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Six Questions with…Stephanie Scott Harbour

Six Questions with…Stephanie Scott Harbour

Stephanie Scott Harbour is the owner of the Mom Corps, Inc. franchise in New York City. Her staffing franchise offers employers access to a large pool of top-tier, on-demand talent not available through traditional job channels by matching them with talented, experienced professionals who are looking for flexible work arrangements.

As a former founder of a mergers and acquisitions and private equity firm, Harbour has a unique perspective on small businesses’ need for good employees.

Harbour also balances her love of business with her love of the arts. She is a board member of the 360 Degree Dance Company in New York City and the former artistic director of the diSiac Dance Company at her alma mater, Princeton University.

She tells BusinessNewsDaily why she thinks freelancing is the trend of the future and how the economy has evolved from a ballet to a modern dance over the course of the last several decades.

BusinessNewsDaily: Freelancing/contracting is the wave of the future labor market. Is there a solution to the benefits problem it presents to workers?

Stephanie Scott Harbour: There is no doubt that the traditional benefits model is undergoing some dramatic changes at the moment. At Mom Corps, we tend to work with many candidates that are already covered by a partner’s insurance plan, so it’s not a question we tackle regularly.  That said, we – like many others – are in the process of putting together a benefits package so that our contractors can have access to reduced rate group plans if they would like to go down that path.

BND: What special challenges do women face in the job market?

S.S.H.: I don’t know that women face any special challenges in the job market. They face different challenges – for example, the decision to start a family may impact a woman’s career track differently that it does a man’s – but we all tend to struggle with the same things: desire for challenging work, flexibility and balance, fair compensation and recognition for our accomplishments.

BND: Do you see more women opening their own businesses as a way to create flexible work schedules for themselves?

S.S.H.: Absolutely – one of the really fun things about New York City in this moment is that entrepreneurs are springing up everywhere. Just the other night, I met four women who were all starting their own businesses, from skin care to financial planning. Anyone who tells you that starting a business is not hard work is lying – but starting your own company does allow you to work on your own schedule and create flexibility. It’s empowering to set your own rules and manage your own time and priorities.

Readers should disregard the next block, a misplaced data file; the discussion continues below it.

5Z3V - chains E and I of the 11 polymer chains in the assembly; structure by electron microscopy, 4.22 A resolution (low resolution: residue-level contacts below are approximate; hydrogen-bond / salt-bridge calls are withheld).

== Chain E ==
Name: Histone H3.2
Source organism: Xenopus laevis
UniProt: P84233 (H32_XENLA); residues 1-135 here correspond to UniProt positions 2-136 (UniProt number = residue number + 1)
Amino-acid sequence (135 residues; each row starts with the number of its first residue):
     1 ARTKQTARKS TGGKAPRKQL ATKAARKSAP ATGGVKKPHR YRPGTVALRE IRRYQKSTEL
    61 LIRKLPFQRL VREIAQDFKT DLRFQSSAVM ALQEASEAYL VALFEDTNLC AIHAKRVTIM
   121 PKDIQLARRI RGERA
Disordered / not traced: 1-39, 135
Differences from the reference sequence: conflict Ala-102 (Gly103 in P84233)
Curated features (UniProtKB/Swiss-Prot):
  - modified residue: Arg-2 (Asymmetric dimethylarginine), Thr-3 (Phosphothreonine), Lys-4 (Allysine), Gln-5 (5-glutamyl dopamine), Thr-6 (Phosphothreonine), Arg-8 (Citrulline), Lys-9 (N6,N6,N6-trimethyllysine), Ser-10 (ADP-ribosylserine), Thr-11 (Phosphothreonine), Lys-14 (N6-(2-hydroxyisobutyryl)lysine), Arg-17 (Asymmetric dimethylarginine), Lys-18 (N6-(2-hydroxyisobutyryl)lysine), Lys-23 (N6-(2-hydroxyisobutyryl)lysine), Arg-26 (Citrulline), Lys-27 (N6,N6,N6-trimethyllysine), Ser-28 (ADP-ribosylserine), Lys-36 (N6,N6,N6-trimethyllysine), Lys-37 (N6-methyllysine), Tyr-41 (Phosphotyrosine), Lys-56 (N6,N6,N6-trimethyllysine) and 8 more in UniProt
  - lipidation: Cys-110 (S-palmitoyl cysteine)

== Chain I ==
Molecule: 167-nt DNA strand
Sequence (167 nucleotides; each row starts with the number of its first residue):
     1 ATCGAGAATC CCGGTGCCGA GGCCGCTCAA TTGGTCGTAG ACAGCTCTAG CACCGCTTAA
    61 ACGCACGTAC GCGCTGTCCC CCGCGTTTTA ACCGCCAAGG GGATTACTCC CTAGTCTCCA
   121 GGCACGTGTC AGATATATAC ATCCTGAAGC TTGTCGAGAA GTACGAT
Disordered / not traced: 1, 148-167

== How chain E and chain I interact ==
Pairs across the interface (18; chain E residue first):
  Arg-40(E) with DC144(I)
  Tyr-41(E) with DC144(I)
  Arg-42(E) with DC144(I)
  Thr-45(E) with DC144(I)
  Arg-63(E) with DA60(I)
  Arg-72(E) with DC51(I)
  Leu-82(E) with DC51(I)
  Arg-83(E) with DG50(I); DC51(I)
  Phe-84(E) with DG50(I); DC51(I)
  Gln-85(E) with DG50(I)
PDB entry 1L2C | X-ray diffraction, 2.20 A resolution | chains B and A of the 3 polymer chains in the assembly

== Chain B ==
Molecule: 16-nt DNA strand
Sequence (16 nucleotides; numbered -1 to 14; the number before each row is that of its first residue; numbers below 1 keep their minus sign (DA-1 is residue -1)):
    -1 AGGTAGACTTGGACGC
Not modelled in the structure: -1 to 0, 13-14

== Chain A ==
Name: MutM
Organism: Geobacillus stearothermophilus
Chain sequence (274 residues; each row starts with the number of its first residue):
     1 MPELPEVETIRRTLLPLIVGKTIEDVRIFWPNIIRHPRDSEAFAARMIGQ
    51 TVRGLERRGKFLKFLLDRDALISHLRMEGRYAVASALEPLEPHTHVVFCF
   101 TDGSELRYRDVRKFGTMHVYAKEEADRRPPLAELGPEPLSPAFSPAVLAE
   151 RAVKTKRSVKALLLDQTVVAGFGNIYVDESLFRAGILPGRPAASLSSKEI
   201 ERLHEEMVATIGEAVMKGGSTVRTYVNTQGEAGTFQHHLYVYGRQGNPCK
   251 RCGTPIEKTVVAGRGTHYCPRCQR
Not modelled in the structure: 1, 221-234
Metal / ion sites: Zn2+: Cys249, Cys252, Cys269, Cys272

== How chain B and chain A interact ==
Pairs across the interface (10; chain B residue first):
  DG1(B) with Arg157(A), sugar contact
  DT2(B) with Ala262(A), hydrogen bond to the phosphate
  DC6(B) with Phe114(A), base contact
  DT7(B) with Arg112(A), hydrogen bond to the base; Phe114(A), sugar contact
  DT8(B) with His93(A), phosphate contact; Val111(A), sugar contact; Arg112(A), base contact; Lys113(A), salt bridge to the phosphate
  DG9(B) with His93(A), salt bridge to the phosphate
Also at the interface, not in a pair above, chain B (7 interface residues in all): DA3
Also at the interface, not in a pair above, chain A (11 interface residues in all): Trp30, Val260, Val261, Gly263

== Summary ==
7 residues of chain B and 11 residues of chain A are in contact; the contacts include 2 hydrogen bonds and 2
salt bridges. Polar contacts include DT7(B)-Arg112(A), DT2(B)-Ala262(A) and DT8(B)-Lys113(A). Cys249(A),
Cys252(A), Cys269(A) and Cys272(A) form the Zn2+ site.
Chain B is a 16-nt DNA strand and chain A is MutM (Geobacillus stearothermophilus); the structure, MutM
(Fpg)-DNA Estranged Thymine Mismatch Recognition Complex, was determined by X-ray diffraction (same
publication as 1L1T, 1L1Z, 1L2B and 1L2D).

BND: Why did you decide to take this job?

S.S.H.: I fell in love with the Mom Corps concept, and it was an opportunity I couldn’t turn down. I had always wanted to do something entrepreneurial , so to couple it with a role in which I would be empowering professionals to find balance in their careers was really a dream come true. I believe that all companies – from the biggest to the smallest – can improve how they leverage their employees’ talents and energies and that flexibility is a key part of that equation.

BND: Where do you see the biggest need for flexible workers right now?

S.S.H.: Most companies need them in some capacity — however, mid-size, high-growth companies that tend to have a progressive bent are where I see flexible workers making the biggest impact on bottom line. Why? Because these companies are desperate for talent, their existing teams are stretched too thin, and they can’t support full-time hires because they are trying to stay lean as they grow. Flexibility is a tool they can use to attract talented women and men who are happy to work in challenging part-time, contract or consulting roles in exchange for a better work/life balance.

BND: What kind of dance most represents the today's economic/jobs climate and why?

S.S.H.: Oh boy – well, if the rigidity and structure of ballet can be equated to the early and mid-20th century employment landscape, I would say that modern dance captures the mood of today — you must be nimble, independent and quick to spot new movements to stay ahead of the curve.

Jeanette Mulvey
Jeanette Mulvey

Jeanette has been writing about business for more than 20 years. She has written about every kind of entrepreneur from hardware store owners to fashion designers. Previously she was a manager of internal communications for Home Depot. Her journalism career began in local newspapers. She has a degree in American Studies from Rutgers University. Follow her on Twitter @jeanettebnd.